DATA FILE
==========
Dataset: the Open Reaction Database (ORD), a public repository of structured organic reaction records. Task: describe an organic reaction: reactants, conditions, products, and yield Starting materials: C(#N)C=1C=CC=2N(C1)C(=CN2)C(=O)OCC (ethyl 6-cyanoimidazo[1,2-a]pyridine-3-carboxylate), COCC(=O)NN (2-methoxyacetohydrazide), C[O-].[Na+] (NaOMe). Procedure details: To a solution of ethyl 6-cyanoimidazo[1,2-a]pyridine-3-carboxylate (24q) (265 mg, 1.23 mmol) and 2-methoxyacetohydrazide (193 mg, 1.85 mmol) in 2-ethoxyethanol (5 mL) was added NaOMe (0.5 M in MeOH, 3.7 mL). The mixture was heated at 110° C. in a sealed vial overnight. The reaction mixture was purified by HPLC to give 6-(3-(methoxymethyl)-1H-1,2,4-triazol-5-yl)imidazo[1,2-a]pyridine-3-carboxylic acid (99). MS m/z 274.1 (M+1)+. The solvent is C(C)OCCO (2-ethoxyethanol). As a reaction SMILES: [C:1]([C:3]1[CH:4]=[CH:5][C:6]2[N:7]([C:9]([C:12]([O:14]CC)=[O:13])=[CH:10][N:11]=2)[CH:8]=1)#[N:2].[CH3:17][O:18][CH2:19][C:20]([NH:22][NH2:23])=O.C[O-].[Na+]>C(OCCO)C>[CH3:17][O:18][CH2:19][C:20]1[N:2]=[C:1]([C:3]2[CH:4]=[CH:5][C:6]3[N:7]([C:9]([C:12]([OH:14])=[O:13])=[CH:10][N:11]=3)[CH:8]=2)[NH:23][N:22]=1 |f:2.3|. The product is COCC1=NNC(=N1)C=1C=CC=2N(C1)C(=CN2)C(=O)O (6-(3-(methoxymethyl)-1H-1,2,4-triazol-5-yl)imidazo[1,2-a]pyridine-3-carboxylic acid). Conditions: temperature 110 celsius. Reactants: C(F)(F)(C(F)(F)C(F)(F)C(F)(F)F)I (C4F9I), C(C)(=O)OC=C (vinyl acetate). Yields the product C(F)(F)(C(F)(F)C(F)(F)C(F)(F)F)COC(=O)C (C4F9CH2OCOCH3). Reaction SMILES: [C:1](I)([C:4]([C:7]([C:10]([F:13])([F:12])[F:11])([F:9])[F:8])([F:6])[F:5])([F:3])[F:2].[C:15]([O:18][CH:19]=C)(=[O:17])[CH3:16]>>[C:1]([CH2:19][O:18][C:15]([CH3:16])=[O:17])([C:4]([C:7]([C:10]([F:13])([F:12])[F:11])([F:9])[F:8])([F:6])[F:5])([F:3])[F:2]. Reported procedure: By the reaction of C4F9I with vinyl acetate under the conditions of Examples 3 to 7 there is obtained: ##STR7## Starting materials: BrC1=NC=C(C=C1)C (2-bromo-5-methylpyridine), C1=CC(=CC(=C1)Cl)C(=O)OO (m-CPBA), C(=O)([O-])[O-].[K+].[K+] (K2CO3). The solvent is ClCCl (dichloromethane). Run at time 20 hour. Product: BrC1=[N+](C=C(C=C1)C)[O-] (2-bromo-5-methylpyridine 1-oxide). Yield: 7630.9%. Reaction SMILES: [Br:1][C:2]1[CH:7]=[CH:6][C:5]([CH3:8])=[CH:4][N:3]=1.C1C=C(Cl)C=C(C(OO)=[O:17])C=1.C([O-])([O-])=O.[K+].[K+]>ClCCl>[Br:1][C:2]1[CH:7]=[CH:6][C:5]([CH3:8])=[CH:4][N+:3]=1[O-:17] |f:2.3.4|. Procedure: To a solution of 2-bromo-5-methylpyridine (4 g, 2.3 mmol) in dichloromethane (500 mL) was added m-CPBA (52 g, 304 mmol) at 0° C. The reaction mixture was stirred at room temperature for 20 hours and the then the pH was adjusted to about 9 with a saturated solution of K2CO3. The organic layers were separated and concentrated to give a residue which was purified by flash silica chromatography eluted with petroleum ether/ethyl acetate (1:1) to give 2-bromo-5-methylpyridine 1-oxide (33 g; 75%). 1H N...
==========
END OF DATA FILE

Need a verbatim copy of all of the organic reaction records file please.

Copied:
Dataset: the Open Reaction Database (ORD), a public repository of structured organic reaction records. Task: describe an organic reaction: reactants, conditions, products, and yield Starting materials: C(#N)C=1C=CC=2N(C1)C(=CN2)C(=O)OCC (ethyl 6-cyanoimidazo[1,2-a]pyridine-3-carboxylate), COCC(=O)NN (2-methoxyacetohydrazide), C[O-].[Na+] (NaOMe). Procedure details: To a solution of ethyl 6-cyanoimidazo[1,2-a]pyridine-3-carboxylate (24q) (265 mg, 1.23 mmol) and 2-methoxyacetohydrazide (193 mg, 1.85 mmol) in 2-ethoxyethanol (5 mL) was added NaOMe (0.5 M in MeOH, 3.7 mL). The mixture was heated at 110° C. in a sealed vial overnight. The reaction mixture was purified by HPLC to give 6-(3-(methoxymethyl)-1H-1,2,4-triazol-5-yl)imidazo[1,2-a]pyridine-3-carboxylic acid (99). MS m/z 274.1 (M+1)+. The solvent is C(C)OCCO (2-ethoxyethanol). As a reaction SMILES: [C:1]([C:3]1[CH:4]=[CH:5][C:6]2[N:7]([C:9]([C:12]([O:14]CC)=[O:13])=[CH:10][N:11]=2)[CH:8]=1)#[N:2].[CH3:17][O:18][CH2:19][C:20]([NH:22][NH2:23])=O.C[O-].[Na+]>C(OCCO)C>[CH3:17][O:18][CH2:19][C:20]1[N:2]=[C:1]([C:3]2[CH:4]=[CH:5][C:6]3[N:7]([C:9]([C:12]([OH:14])=[O:13])=[CH:10][N:11]=3)[CH:8]=2)[NH:23][N:22]=1 |f:2.3|. The product is COCC1=NNC(=N1)C=1C=CC=2N(C1)C(=CN2)C(=O)O (6-(3-(methoxymethyl)-1H-1,2,4-triazol-5-yl)imidazo[1,2-a]pyridine-3-carboxylic acid). Conditions: temperature 110 celsius. Reactants: C(F)(F)(C(F)(F)C(F)(F)C(F)(F)F)I (C4F9I), C(C)(=O)OC=C (vinyl acetate). Yields the product C(F)(F)(C(F)(F)C(F)(F)C(F)(F)F)COC(=O)C (C4F9CH2OCOCH3). Reaction SMILES: [C:1](I)([C:4]([C:7]([C:10]([F:13])([F:12])[F:11])([F:9])[F:8])([F:6])[F:5])([F:3])[F:2].[C:15]([O:18][CH:19]=C)(=[O:17])[CH3:16]>>[C:1]([CH2:19][O:18][C:15]([CH3:16])=[O:17])([C:4]([C:7]([C:10]([F:13])([F:12])[F:11])([F:9])[F:8])([F:6])[F:5])([F:3])[F:2]. Reported procedure: By the reaction of C4F9I with vinyl acetate under the conditions of Examples 3 to 7 there is obtained: ##STR7## Starting materials: BrC1=NC=C(C=C1)C (2-bromo-5-methylpyridine), C1=CC(=CC(=C1)Cl)C(=O)OO (m-CPBA), C(=O)([O-])[O-].[K+].[K+] (K2CO3). The solvent is ClCCl (dichloromethane). Run at time 20 hour. Product: BrC1=[N+](C=C(C=C1)C)[O-] (2-bromo-5-methylpyridine 1-oxide). Yield: 7630.9%. Reaction SMILES: [Br:1][C:2]1[CH:7]=[CH:6][C:5]([CH3:8])=[CH:4][N:3]=1.C1C=C(Cl)C=C(C(OO)=[O:17])C=1.C([O-])([O-])=O.[K+].[K+]>ClCCl>[Br:1][C:2]1[CH:7]=[CH:6][C:5]([CH3:8])=[CH:4][N+:3]=1[O-:17] |f:2.3.4|. Procedure: To a solution of 2-bromo-5-methylpyridine (4 g, 2.3 mmol) in dichloromethane (500 mL) was added m-CPBA (52 g, 304 mmol) at 0° C. The reaction mixture was stirred at room temperature for 20 hours and the then the pH was adjusted to about 9 with a saturated solution of K2CO3. The organic layers were separated and concentrated to give a residue which was purified by flash silica chromatography eluted with petroleum ether/ethyl acetate (1:1) to give 2-bromo-5-methylpyridine 1-oxide (33 g; 75%). 1H N...